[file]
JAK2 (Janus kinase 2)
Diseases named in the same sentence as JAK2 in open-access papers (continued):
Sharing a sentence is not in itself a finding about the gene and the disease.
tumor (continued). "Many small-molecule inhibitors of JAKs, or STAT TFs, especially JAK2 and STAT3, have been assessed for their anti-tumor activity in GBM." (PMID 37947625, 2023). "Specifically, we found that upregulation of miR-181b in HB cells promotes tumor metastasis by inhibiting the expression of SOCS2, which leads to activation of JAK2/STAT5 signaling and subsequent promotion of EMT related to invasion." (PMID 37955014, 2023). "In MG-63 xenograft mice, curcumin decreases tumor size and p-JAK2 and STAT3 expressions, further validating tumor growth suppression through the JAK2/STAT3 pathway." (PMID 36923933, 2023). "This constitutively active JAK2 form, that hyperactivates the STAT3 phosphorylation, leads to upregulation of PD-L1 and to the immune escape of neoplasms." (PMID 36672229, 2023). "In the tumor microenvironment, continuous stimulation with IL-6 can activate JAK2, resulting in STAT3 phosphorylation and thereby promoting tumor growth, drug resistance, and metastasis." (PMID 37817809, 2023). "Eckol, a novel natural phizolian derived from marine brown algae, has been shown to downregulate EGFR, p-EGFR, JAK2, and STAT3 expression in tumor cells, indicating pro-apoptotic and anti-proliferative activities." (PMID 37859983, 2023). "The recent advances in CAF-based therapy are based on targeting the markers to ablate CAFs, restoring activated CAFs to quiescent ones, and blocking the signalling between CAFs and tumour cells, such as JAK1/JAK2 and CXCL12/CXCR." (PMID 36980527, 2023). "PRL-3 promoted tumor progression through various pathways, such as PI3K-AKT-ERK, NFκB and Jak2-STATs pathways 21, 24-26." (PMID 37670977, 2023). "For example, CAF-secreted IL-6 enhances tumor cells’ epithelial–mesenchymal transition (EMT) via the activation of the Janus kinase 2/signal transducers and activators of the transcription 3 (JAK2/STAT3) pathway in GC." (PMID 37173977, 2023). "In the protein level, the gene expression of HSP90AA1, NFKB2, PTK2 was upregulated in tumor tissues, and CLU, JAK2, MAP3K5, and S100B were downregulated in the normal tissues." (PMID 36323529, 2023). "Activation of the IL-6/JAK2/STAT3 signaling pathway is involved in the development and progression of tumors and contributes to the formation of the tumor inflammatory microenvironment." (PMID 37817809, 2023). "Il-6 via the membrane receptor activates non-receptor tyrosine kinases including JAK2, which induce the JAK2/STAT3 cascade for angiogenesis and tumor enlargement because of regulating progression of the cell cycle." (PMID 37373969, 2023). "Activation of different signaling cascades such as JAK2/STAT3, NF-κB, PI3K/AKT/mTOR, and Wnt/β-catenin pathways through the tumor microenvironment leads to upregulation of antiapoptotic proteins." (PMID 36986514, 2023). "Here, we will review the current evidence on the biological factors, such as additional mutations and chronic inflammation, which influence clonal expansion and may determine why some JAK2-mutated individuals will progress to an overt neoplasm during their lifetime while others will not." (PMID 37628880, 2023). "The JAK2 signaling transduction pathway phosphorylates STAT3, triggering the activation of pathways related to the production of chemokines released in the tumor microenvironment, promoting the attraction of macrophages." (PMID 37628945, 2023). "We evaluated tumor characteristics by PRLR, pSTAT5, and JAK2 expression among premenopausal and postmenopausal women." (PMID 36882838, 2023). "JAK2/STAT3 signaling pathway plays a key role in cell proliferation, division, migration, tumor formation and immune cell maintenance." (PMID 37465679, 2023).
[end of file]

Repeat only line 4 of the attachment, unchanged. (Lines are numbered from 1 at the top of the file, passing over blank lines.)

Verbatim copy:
tumor (continued). "Many small-molecule inhibitors of JAKs, or STAT TFs, especially JAK2 and STAT3, have been assessed for their anti-tumor activity in GBM." (PMID 37947625, 2023). "Specifically, we found that upregulation of miR-181b in HB cells promotes tumor metastasis by inhibiting the expression of SOCS2, which leads to activation of JAK2/STAT5 signaling and subsequent promotion of EMT related to invasion." (PMID 37955014, 2023). "In MG-63 xenograft mice, curcumin decreases tumor size and p-JAK2 and STAT3 expressions, further validating tumor growth suppression through the JAK2/STAT3 pathway." (PMID 36923933, 2023). "This constitutively active JAK2 form, that hyperactivates the STAT3 phosphorylation, leads to upregulation of PD-L1 and to the immune escape of neoplasms." (PMID 36672229, 2023). "In the tumor microenvironment, continuous stimulation with IL-6 can activate JAK2, resulting in STAT3 phosphorylation and thereby promoting tumor growth, drug resistance, and metastasis." (PMID 37817809, 2023). "Eckol, a novel natural phizolian derived from marine brown algae, has been shown to downregulate EGFR, p-EGFR, JAK2, and STAT3 expression in tumor cells, indicating pro-apoptotic and anti-proliferative activities." (PMID 37859983, 2023). "The recent advances in CAF-based therapy are based on targeting the markers to ablate CAFs, restoring activated CAFs to quiescent ones, and blocking the signalling between CAFs and tumour cells, such as JAK1/JAK2 and CXCL12/CXCR." (PMID 36980527, 2023). "PRL-3 promoted tumor progression through various pathways, such as PI3K-AKT-ERK, NFκB and Jak2-STATs pathways 21, 24-26." (PMID 37670977, 2023). "For example, CAF-secreted IL-6 enhances tumor cells’ epithelial–mesenchymal transition (EMT) via the activation of the Janus kinase 2/signal transducers and activators of the transcription 3 (JAK2/STAT3) pathway in GC." (PMID 37173977, 2023). "In the protein level, the gene expression of HSP90AA1, NFKB2, PTK2 was upregulated in tumor tissues, and CLU, JAK2, MAP3K5, and S100B were downregulated in the normal tissues." (PMID 36323529, 2023). "Activation of the IL-6/JAK2/STAT3 signaling pathway is involved in the development and progression of tumors and contributes to the formation of the tumor inflammatory microenvironment." (PMID 37817809, 2023). "Il-6 via the membrane receptor activates non-receptor tyrosine kinases including JAK2, which induce the JAK2/STAT3 cascade for angiogenesis and tumor enlargement because of regulating progression of the cell cycle." (PMID 37373969, 2023). "Activation of different signaling cascades such as JAK2/STAT3, NF-κB, PI3K/AKT/mTOR, and Wnt/β-catenin pathways through the tumor microenvironment leads to upregulation of antiapoptotic proteins." (PMID 36986514, 2023). "Here, we will review the current evidence on the biological factors, such as additional mutations and chronic inflammation, which influence clonal expansion and may determine why some JAK2-mutated individuals will progress to an overt neoplasm during their lifetime while others will not." (PMID 37628880, 2023). "The JAK2 signaling transduction pathway phosphorylates STAT3, triggering the activation of pathways related to the production of chemokines released in the tumor microenvironment, promoting the attraction of macrophages." (PMID 37628945, 2023). "We evaluated tumor characteristics by PRLR, pSTAT5, and JAK2 expression among premenopausal and postmenopausal women." (PMID 36882838, 2023). "JAK2/STAT3 signaling pathway plays a key role in cell proliferation, division, migration, tumor formation and immune cell maintenance." (PMID 37465679, 2023).